The first and biggest challenge that Iger had to face before that idea could ever become a reality was the disdainful attitude towards Disney of Pixar’s controlling shareholder, Steve Jobs.

Pixar and Disney were already doing business together for some time with Disney co-funding, co-owning, marketing and distributing many of Pixar’s films. However, their partnership came to an abrupt halt due to numerous disputes in 2004. Steve Jobs concluded that Disney had become too process-oriented with excessive bureaucratic procedures and a lack of collaborative spirit.

Since all of the talent and leading creative minds in animation technology and storytelling were concentrated in Pixar, Jobs had all the leverage in negotiations.

Pixar’s invaluable assets and Bob Iger’s irresistible trait

Unexpectedly though, when Jobs forced Iger to share his “crazy idea” over the phone on a warm October evening, Iger’s sweaty proposition was met with recipience. When discussions on the matter started, Jobs brought forth his main concern and biggest fear: Disney would obliterate Pixar’s culture. He believed the creativity and innovation that Pixar had demonstrated over the years was attributed to its collaborative culture more than anything or anyone else.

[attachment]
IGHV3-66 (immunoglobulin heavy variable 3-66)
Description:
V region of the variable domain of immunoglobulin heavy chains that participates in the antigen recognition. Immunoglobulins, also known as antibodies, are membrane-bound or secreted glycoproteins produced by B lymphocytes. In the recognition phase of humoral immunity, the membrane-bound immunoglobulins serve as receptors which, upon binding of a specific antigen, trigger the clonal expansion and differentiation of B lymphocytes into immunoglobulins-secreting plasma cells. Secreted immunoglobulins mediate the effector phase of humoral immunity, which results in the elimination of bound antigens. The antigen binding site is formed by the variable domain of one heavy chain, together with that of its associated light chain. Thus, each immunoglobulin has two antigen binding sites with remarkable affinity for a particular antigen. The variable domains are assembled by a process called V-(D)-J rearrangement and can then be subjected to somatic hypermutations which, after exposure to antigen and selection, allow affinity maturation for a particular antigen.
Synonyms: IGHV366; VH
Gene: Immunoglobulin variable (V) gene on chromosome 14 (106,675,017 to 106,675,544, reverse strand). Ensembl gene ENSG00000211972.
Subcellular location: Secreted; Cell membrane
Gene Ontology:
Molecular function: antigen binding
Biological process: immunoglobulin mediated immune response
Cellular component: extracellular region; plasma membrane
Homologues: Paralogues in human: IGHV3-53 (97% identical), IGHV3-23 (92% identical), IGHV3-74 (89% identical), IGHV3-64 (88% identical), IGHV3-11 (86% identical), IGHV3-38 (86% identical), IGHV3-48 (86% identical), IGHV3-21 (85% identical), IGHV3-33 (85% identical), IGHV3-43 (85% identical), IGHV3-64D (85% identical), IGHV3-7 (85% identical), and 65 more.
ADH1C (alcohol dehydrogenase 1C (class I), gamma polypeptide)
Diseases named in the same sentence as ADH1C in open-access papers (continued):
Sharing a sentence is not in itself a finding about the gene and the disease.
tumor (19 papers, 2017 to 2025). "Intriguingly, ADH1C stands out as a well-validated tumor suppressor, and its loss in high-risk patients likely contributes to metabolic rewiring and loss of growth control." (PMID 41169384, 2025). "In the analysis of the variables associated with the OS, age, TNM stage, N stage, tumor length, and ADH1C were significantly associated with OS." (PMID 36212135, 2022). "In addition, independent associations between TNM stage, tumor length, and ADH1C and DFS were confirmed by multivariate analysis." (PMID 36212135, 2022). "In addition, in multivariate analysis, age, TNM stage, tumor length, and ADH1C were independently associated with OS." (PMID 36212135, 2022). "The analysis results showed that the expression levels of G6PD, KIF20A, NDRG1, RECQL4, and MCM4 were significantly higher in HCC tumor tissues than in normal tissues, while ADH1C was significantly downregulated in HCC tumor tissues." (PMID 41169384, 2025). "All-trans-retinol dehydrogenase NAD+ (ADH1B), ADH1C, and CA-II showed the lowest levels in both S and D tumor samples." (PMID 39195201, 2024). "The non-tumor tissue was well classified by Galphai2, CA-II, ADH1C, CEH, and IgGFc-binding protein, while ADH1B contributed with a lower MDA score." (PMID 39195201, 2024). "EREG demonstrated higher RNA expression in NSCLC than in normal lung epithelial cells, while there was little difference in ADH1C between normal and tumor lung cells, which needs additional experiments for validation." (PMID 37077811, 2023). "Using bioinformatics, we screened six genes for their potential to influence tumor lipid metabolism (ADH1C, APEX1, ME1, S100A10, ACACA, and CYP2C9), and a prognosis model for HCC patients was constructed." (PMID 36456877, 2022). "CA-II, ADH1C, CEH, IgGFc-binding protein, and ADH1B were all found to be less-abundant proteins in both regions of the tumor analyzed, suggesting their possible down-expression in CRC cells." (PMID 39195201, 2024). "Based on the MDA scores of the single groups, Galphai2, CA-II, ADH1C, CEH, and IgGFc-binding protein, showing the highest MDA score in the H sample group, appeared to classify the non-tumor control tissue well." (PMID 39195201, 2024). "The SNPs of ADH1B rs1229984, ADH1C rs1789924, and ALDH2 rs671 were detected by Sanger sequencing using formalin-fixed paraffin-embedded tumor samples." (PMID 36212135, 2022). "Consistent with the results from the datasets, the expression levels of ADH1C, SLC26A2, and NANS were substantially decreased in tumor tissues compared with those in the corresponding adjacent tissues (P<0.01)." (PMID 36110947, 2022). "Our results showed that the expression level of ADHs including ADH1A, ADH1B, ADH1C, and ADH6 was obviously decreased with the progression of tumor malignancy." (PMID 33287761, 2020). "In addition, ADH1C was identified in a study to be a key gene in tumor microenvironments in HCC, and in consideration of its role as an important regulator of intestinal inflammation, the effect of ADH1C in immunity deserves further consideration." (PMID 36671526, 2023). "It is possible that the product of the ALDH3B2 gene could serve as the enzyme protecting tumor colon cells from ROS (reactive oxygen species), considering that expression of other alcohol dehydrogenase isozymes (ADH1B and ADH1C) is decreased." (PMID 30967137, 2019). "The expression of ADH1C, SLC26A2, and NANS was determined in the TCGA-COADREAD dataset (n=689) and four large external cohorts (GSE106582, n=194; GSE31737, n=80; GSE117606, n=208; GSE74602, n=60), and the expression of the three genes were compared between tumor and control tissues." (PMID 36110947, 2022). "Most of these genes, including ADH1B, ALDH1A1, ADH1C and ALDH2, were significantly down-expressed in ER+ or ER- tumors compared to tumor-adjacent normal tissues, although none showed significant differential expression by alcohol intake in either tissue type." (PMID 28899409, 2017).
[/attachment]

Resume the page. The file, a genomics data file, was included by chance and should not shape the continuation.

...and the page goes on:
Inside Pixar technology was inspiring new storytelling techniques and art was pushing the boundaries of technological possibilities. Those were cultural aspects unique to Pixar and, in Jobs' mind, what enabled the company to technologically and artistically pioneer in the animation industry

Thus, his primary goal during the negotiations was shielding Pixar’s culture from what he viewed as a destructive and sterile culture in Disney. Pixar was bringing such originality that each movie always seemed like a huge risk in terms of storytelling. Imagine pitching their movies, for example, a clownfish loses its father, and the father teams up with another fish that has memory problems to find his son. Not so inspiring.

In essence, nobody knew or could guarantee whether the next Pixar movie would be a massive success or a total flop. An aspect that made the investment extremely risky. Disney was conservative, and Jobs feared that Disney would prevent such risks and thus kill the innovative ideas that would come out of the Pixar movie.

On the other hand, Disney was in desperate need of new ideas, people brave enough to take risks, and the technology to bring those ideas to life. Iger needed to revitalize Disney Animation and the best people who could do that were Pixar’s visionary leaders John Lasseter and Ed Catmull.